The Court notes that the exclusion of metadata has multiple effects on the plaintiff’s ability to search and filter produce data, including three things that it notes, specifically. One, that it materially reduced the plane of the ability to search for all correspondence within a date range, because, again, we don’t have the individual dates of those lesser included emails. Second, the Court notes that in certain email chains, only the sender of particular emails earlier in a chain are reflected, not the recipients of such emails. Third, the lack of metadata removes plain stability to see if anyone was blind copied unless they’re included emails, even though this information was among the metadata the parties agreed to in the discovery protocol to produce.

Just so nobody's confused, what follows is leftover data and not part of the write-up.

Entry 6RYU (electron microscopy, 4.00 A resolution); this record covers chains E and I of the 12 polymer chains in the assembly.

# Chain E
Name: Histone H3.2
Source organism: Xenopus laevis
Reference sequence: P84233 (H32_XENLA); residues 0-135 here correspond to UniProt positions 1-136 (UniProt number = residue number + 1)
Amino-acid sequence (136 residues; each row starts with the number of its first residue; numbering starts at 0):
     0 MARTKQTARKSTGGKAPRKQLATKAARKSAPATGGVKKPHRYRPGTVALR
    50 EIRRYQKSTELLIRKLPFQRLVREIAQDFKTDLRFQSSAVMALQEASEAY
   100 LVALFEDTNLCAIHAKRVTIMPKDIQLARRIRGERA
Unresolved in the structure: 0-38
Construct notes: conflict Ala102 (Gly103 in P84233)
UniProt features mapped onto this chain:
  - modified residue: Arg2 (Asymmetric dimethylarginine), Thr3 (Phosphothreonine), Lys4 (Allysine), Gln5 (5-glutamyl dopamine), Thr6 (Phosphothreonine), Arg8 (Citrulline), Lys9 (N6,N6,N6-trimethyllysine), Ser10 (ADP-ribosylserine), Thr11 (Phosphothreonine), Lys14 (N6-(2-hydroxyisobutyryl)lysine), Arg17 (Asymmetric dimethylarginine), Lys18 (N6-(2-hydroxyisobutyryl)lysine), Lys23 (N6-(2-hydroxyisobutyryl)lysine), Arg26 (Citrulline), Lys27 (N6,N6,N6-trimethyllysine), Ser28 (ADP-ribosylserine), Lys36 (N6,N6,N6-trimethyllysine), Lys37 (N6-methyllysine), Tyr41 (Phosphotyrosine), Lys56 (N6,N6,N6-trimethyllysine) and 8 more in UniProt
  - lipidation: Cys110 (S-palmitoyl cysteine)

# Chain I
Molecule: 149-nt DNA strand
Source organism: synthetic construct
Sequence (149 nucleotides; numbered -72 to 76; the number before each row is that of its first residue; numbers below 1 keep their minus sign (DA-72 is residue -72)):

The Court’s noting a few things here. One, it’s understanding the impact of not having the metadata on those lesser included emails to the receiving party, which is here at the plaintiff. Second, it’s also noting that the production by the defendants here not including the metadata for the lesser included emails is contrary to the provision in the discovery protocol, which says that certain metadata fields will be produced for each document. Those are two important points that the Court’s making.
How does the Court come down on the email threading? The Court notes that if the issue of email threading had been raised at the time the parties were negotiating the discovery protocol, they may have been able to resolve the issue by including, for example, a protocol provision that’s requiring the exchange of certain metadata to be included for those lesser included emails. That’s hard to do from a production perspective if you’re not producing the actual documents. Again, that’s where I mentioned we see courts trying to come up with alternative solutions to these problems, but not necessarily understanding exactly how they would play out in terms of production in resolving the situation.